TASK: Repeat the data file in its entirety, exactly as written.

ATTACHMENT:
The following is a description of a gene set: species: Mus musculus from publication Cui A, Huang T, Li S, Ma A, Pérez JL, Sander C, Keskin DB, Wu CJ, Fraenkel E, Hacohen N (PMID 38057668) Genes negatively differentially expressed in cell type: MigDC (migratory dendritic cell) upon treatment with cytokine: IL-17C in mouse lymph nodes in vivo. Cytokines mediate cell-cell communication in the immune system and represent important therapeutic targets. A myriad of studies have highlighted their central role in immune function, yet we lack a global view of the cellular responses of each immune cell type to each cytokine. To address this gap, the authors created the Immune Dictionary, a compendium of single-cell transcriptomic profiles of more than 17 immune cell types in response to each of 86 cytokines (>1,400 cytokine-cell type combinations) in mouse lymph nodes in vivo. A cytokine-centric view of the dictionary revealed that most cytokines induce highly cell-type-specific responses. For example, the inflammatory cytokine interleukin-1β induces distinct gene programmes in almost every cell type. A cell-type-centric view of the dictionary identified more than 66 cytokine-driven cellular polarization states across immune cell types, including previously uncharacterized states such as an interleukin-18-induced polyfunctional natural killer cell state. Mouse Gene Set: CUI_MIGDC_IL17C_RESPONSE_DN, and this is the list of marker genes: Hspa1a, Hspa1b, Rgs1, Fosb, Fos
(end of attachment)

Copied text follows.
The following is a description of a gene set: species: Mus musculus from publication Cui A, Huang T, Li S, Ma A, Pérez JL, Sander C, Keskin DB, Wu CJ, Fraenkel E, Hacohen N (PMID 38057668) Genes negatively differentially expressed in cell type: MigDC (migratory dendritic cell) upon treatment with cytokine: IL-17C in mouse lymph nodes in vivo. Cytokines mediate cell-cell communication in the immune system and represent important therapeutic targets. A myriad of studies have highlighted their central role in immune function, yet we lack a global view of the cellular responses of each immune cell type to each cytokine. To address this gap, the authors created the Immune Dictionary, a compendium of single-cell transcriptomic profiles of more than 17 immune cell types in response to each of 86 cytokines (>1,400 cytokine-cell type combinations) in mouse lymph nodes in vivo. A cytokine-centric view of the dictionary revealed that most cytokines induce highly cell-type-specific responses. For example, the inflammatory cytokine interleukin-1β induces distinct gene programmes in almost every cell type. A cell-type-centric view of the dictionary identified more than 66 cytokine-driven cellular polarization states across immune cell types, including previously uncharacterized states such as an interleukin-18-induced polyfunctional natural killer cell state. Mouse Gene Set: CUI_MIGDC_IL17C_RESPONSE_DN, and this is the list of marker genes: Hspa1a, Hspa1b, Rgs1, Fosb, Fos